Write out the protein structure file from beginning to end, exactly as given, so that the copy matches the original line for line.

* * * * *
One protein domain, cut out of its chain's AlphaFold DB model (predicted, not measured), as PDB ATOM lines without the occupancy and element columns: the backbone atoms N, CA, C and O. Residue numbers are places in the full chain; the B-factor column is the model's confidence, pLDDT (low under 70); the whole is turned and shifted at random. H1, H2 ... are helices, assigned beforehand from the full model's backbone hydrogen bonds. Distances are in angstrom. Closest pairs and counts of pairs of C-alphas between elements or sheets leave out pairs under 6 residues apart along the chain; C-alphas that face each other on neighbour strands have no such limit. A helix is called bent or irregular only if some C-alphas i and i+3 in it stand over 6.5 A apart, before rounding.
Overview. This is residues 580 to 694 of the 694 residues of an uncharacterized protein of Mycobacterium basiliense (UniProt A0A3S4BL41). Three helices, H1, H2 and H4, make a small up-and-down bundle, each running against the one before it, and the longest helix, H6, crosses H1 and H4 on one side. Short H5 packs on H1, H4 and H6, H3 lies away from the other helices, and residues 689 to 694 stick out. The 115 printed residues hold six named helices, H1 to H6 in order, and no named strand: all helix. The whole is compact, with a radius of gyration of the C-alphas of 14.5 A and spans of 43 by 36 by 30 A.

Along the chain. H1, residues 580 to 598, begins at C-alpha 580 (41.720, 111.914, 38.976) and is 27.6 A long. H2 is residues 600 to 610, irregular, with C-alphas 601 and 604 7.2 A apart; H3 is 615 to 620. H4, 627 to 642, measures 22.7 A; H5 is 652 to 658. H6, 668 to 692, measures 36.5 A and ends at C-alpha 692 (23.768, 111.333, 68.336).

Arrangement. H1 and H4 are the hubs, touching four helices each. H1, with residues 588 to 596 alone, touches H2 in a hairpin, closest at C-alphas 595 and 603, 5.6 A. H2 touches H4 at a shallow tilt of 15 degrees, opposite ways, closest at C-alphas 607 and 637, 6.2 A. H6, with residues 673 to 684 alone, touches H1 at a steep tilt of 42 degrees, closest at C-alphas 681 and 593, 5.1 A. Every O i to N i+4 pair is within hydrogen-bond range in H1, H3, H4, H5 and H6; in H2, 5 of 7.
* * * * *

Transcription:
One protein domain, cut out of its chain's AlphaFold DB model (predicted, not measured), as PDB ATOM lines without the occupancy and element columns: the backbone atoms N, CA, C and O. Residue numbers are places in the full chain; the B-factor column is the model's confidence, pLDDT (low under 70); the whole is turned and shifted at random. H1, H2 ... are helices, assigned beforehand from the full model's backbone hydrogen bonds. Distances are in angstrom. Closest pairs and counts of pairs of C-alphas between elements or sheets leave out pairs under 6 residues apart along the chain; C-alphas that face each other on neighbour strands have no such limit. A helix is called bent or irregular only if some C-alphas i and i+3 in it stand over 6.5 A apart, before rounding.
Overview. This is residues 580 to 694 of the 694 residues of an uncharacterized protein of Mycobacterium basiliense (UniProt A0A3S4BL41). Three helices, H1, H2 and H4, make a small up-and-down bundle, each running against the one before it, and the longest helix, H6, crosses H1 and H4 on one side. Short H5 packs on H1, H4 and H6, H3 lies away from the other helices, and residues 689 to 694 stick out. The 115 printed residues hold six named helices, H1 to H6 in order, and no named strand: all helix. The whole is compact, with a radius of gyration of the C-alphas of 14.5 A and spans of 43 by 36 by 30 A.

Along the chain. H1, residues 580 to 598, begins at C-alpha 580 (41.720, 111.914, 38.976) and is 27.6 A long. H2 is residues 600 to 610, irregular, with C-alphas 601 and 604 7.2 A apart; H3 is 615 to 620. H4, 627 to 642, measures 22.7 A; H5 is 652 to 658. H6, 668 to 692, measures 36.5 A and ends at C-alpha 692 (23.768, 111.333, 68.336).

Arrangement. H1 and H4 are the hubs, touching four helices each. H1, with residues 588 to 596 alone, touches H2 in a hairpin, closest at C-alphas 595 and 603, 5.6 A. H2 touches H4 at a shallow tilt of 15 degrees, opposite ways, closest at C-alphas 607 and 637, 6.2 A. H6, with residues 673 to 684 alone, touches H1 at a steep tilt of 42 degrees, closest at C-alphas 681 and 593, 5.1 A. Every O i to N i+4 pair is within hydrogen-bond range in H1, H3, H4, H5 and H6; in H2, 5 of 7.